Stuck in the Flood Mini-Series

This is Part 3 of the mini-series from Real Work Done,  Stuck in the Flood. If you’ll want to catch up, here are the links:
Part 1: The Flood You Can Feel But You Can’t See
Part 2: The Leading Killer of High-Performance Everywhere

Part 3: The Silent Pressure to Do It All

The pressure we experience from ourselves and others to do exceptional work isn’t inherently bad. But the pressure to do it all is an entirely different beast.

We’ve all experienced the intense pressure to do everything at once at some point in our lives, but most leaders feel this pressure all the time. 

I have a high amount of empathy for those in that situation; the pressure is real, and because leaders face an abundance of important things that need to be addressed, prioritizing becomes seemingly impossible.

Even when leaders are keenly aware of the need to prioritize and know that they should say no to some things, it still feels impossibly hard.

The reality is that you can say no to 1,000 things, but if you are left with more to do than you have the capacity to accomplish, you will still experience the intense pressure to start it all at the same time.

There is another reality that is equally true. 

When organizations pursue multiple competing priorities at the same time, even when they are all mission-critical, heavy losses start to emerge:

    • Quality starts to suffer.
    • People start to suffer.
    • The amazing outcomes you know are possible are harder to come by.

    From an individual perspective, this phenomenon of doing multiple things at the same time is well-researched, and we’ve come to know it as multitasking. 

    But what happens when you have a group of people or groups of groups trying to simultaneously deliver on multiple competing objectives at the same time in one organization?

    Some call that organizational multitasking; some call it divided focus.

    I call it flooding. 

    It’s the raging, flooding river of competing priorities that takes over and threatens to sweep everyone away with it. That is what happened to Susana. 

    Susana worked in a biotech lab that was researching treatments for dementia. 

    I was there at the invitation of the chief people officer to do an assessment on team performance across the company. Susana had been at the company for almost 10 years and was widely viewed as one of the company’s most capable analysts. 

    She had been recently assigned to a second lab team that had experienced an unusual amount of turnover and needed someone to fill in. 

    Her to-do list grew longer every day, even though she regularly worked 60+ hours a week.

    “We are making some incredible breakthroughs in our research. Exhaustion is just the price to pay for being at the top of my game,” she declared in our interview. 

    But just a few minutes later, she told me that she was considering accepting a job at a different company because she wasn’t sure how much longer she could sustain her pace of work.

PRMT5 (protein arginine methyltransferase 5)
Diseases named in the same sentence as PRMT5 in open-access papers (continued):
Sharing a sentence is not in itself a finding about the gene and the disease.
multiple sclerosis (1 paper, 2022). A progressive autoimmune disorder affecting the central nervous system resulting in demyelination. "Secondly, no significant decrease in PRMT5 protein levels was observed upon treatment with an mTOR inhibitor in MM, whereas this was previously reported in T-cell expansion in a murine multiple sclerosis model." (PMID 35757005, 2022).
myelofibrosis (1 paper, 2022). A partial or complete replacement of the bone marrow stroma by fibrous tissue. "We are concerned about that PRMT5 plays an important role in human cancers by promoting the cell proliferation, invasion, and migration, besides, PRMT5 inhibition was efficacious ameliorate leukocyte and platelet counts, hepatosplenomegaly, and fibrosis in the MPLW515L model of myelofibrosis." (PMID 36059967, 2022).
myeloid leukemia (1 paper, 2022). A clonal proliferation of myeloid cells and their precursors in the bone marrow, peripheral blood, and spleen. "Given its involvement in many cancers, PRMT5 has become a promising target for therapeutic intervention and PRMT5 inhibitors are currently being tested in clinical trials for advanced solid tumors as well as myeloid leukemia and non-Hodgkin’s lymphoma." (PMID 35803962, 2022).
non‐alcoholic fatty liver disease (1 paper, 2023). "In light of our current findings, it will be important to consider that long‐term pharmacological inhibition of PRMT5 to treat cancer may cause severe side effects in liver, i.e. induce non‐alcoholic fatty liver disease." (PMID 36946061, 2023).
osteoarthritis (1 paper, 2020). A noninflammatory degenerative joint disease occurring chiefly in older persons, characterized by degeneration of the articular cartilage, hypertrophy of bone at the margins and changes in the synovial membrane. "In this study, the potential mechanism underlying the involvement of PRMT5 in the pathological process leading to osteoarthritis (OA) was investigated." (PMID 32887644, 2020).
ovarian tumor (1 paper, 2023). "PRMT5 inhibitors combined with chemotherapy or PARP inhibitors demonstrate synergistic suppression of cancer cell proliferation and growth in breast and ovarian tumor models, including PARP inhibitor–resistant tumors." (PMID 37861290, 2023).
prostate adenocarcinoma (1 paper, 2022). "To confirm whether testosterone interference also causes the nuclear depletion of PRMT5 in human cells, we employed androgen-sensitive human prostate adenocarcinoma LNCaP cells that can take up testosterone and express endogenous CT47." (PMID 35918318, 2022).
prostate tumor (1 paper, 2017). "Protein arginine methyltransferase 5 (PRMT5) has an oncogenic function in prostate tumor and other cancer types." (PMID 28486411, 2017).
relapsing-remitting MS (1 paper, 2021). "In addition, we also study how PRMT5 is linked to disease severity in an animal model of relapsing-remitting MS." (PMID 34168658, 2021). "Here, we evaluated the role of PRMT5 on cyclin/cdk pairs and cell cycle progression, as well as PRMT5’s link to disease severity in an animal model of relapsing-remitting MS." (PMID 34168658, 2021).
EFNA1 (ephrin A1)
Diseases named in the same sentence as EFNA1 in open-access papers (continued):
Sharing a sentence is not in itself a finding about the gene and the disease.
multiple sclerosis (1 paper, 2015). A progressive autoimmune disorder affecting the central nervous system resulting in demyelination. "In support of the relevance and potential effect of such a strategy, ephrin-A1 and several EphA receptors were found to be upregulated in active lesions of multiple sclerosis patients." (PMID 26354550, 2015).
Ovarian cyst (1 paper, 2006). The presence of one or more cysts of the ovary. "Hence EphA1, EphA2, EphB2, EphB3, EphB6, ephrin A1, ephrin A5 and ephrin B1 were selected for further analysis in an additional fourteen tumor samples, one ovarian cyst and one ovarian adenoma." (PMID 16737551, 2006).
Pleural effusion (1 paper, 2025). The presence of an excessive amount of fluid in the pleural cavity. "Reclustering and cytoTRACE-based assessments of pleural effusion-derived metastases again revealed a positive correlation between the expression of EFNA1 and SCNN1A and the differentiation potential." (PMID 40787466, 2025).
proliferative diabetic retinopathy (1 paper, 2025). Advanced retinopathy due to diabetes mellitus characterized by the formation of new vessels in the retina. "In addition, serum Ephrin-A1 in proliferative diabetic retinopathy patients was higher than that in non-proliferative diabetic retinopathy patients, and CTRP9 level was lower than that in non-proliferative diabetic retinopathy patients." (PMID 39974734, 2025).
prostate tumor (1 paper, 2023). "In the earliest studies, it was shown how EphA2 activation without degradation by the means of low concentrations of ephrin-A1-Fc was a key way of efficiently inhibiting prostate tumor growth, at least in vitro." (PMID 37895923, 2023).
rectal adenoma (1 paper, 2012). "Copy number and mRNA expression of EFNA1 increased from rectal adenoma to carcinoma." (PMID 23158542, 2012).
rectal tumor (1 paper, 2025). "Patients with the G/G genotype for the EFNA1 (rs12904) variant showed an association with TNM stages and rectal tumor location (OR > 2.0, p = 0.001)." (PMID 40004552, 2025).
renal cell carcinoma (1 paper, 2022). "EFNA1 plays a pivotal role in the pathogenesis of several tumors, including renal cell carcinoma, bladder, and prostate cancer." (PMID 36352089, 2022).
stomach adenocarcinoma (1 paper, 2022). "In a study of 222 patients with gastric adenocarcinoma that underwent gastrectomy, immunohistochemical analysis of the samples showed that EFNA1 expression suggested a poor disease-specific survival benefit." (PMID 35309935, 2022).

What would Susana be capable of, I wondered, if she wasn’t constantly working under the pressure of spreading her time meeting the needs of two demanding teams?

    Too often people are put into situations where they must choose between doing good, important work and prioritizing their own humanity. This is almost always a false choice.

    And it leaves employees having to make a hard decision: continue to work for the organization or leave to find a workplace that will value well-being. 

    Happy, healthy people are not a pleasant side effect of a high-performing organization; happy, healthy people are the only path to sustainable high performance.

    The typical understanding of performance leans toward comparison and short-term benefit. 

    Most definitions of high performance are a variation of the dictionary definition: high performance means being “better, faster, or more efficient than others.”

    If you’re just out to make a quick profit for your investors, this definition might work for you. But you won’t lead the market for long this way, and you’ll cause significant harm and suffering. 

    If you’ve made it this far in the mini-series, that sort of short-term gain at all costs isn’t the kind of leadership you stand for. 

    But you may still be stuck finding a different path. Because defining high performance in comparison to others is inherently limiting. 

    It perpetuates the mindset that says, “As long as we are better than our competitors, we are winning.” 

    That is a low bar for success.

    I prefer author and leadership-focused researcher Marcus Buckingham’s definition of high performance from his book, The One Thing You Need to Know: “peak performance means making the greatest possible impact over the longest period of time.”

    In other words, performance is about maximizing human potential over the long term instead of the short term.

    While no leader, not you, not me, can predict the future, I can predict with certainty that change will be part of it, and I will have more to say about that in the next installment. Part 4: Change Is Constant and Unpredictable will arrive at your inbox tomorrow. 

    Until then,


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